With the rapid change in how current and future engineers work, remote-friendly technology such as Slack will continue to see a rise in adoption by companies.
The 2019 Accelerate State of DevOps report revealed that 69 percent of “Elite performing teams” utilize a slack-bot or integration in Slack, so it’s fair to suggest that Slack offers some strong competitive advantages.
One of the best ways to utilize Slack for DevOps is the use of ChatOps (also known as SlackOps). If you look at the current Slack App Directory for developer tools, you’ll find both Heroku and AWS — two widely used cloud providers for startups and large teams — offering their own ChatOps solutions. Hubot is another option that acts as a build-your-own solution.
But what is ChatOps exactly? Simply put, ChatOps are commands that a user triggers to start the process of achieving a task, that may or may not include multiple tools, in a chat-like interface.
Through ChatOps, visibility and accountability are enhanced because you’re able to bring people, tools, and virtual machines to one place. An example would be interfacing with the AWS Console or a CI/CD pipeline like Azure DevOps in a chat-like manner to achieve a task.
The point in utilizing ChatOps is to help teams scale their operations.
According to Jason Hand’s “ChatOps”, Highly effective teams with managers that understand the need for continuous change and continuous improvement are far more likely to embrace the idea of ChatOps.
So without any further ado, here are the four main advantages:
Given that software engineering is focused on building user-friendly experiences, the notion of continuous improvement is no longer the only option.
So the question becomes, how can you create user-friendly experiences when the engineer behind the system doesn’t have a user-friendly interface, to begin with?
This is what we like to call the Paradox of Software Engineering. Engineers spend so much time thinking about designing beautiful products for users that oftentimes the design of their own tools falls to the wayside.
Don’t get me wrong, CLI offers developers wonderful benefits and many are comfortable using it.
But If we define user-friendliness as the ability for anyone to quickly and intuitively understand an interface, then CLIs, unfortunately, don’t offer the most efficient user interface to quickly understand what’s happened.
Enter ChatOps. It was designed to make developer interfaces look, well, truly simple and beautiful.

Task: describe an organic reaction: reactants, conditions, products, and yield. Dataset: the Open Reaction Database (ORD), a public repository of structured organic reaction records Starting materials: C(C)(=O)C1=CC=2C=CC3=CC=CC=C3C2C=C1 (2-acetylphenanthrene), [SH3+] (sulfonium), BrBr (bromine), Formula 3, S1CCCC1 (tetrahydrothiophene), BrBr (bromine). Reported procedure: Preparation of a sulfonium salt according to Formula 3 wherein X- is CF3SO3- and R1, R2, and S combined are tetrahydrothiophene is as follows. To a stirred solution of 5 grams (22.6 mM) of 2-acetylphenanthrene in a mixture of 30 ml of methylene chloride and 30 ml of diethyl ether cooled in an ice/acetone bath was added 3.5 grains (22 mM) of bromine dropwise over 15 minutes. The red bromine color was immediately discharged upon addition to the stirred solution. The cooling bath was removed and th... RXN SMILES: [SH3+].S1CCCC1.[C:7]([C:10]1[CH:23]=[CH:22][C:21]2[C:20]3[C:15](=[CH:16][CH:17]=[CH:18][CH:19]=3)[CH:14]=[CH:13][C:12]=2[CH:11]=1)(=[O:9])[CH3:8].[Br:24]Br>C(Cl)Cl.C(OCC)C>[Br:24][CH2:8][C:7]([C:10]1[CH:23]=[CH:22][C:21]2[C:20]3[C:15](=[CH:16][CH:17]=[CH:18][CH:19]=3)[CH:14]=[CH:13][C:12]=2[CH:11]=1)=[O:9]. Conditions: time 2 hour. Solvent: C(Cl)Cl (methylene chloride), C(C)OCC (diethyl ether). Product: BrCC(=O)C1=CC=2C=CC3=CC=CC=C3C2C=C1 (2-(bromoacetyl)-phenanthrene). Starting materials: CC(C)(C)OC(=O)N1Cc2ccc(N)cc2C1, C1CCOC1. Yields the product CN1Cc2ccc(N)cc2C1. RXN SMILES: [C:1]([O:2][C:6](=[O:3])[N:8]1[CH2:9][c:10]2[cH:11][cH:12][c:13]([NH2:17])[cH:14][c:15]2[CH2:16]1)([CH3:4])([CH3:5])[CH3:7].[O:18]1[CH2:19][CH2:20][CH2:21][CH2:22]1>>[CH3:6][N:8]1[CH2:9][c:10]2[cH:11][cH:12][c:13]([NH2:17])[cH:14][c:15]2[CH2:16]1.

In fact, so simple that they hide the complexity and clutter of all that happens in software engineering to yield a clean look, yet retaining the power of the CLI-feel with a Slack UX.
ChatOps, depending on where it’s done, can also provide visibility and clarity in regards to the software development cycle. For teams using Slack, leadership can:
- See precisely when events were triggered
- The outcomes of those events (e.g. when things go wrong)
- Enhance organizational accountability
In essence, audit trails automatically become ingrained in the DevOps cycle.
Moreover, developers can use ChatOps to automate repeatable tasks to save them so many precious hours and initiate actions such as:
- Run and perform tests
- Manage incidents
- Modifying environmental set-ups
The ultimate benefit for teams from greater visibility is that there is better organizational collaboration. That in turn can only have beneficial spillover benefits to create an amazing DevOps culture.
ChatOps truly leverages portability, meaning that Ops can be “carried” anywhere.
Slack is a perfect choice here to bring your stack into as it the most widely adopted and preferred choice for software developers.
The added advantage of using Slack is that your team will have a secure platform to carry out Ops anywhere. Running and overseeing Ops within Slack allows you to easily take advantage of their mobile app while working from anywhere.
With the new world of ChatOps, your team’s enhanced ability to act-on-demand will result in having a better product, and an ultimately better experience for your end-user.
In setting-up ChatOps, teams of all sizes will immediately see benefits:
- Agility with remote work
- Quickness to onboard new recruits, especially remote ones
- Optimize workflows as new tools come in
When combining both portability and visibility together, you almost have the perfect ingredients to prevent the bane of engineering teams — silos and bus factors. This leads us to the fourth major advantage.
What if my team is too small?
We’ve interviewed hundreds of startup leaders. While to some it may not be logical to have large scale operations through ChatOps for teams smaller than five people, we believe it, necessary for future-looking teams to have some minimal level of ChatOps infrastructure.
That’s because a ChatOps infrastructure, regardless of team size, is especially crucial to teams who seek to scale as ChatOps allows for a blueprint — an outline per se — for future operations as teams begin to scale from a handful of developers.
For instance, at the small team level (less than five developers), we typically advise startup engineering teams to start by implementing a notifications system to monitor deployments or instances. PagerDuty is a great example of how easy it becomes to handle and trigger incidents very quickly.
As your team grows, the next step would come with implementing workflows for DevOps tooling to allow for managed and standardized operations.
The trickle-down effects of a well-leveraged ChatOps approach will expand to wider business value as your company’s ability to grow and generate more revenue through engineering will mean success.
The best part is that all you’ll need is a dedicated developer to take the initiative with the correct platform and the correct framework. That’s it. Simplicity truly makes for a successful business.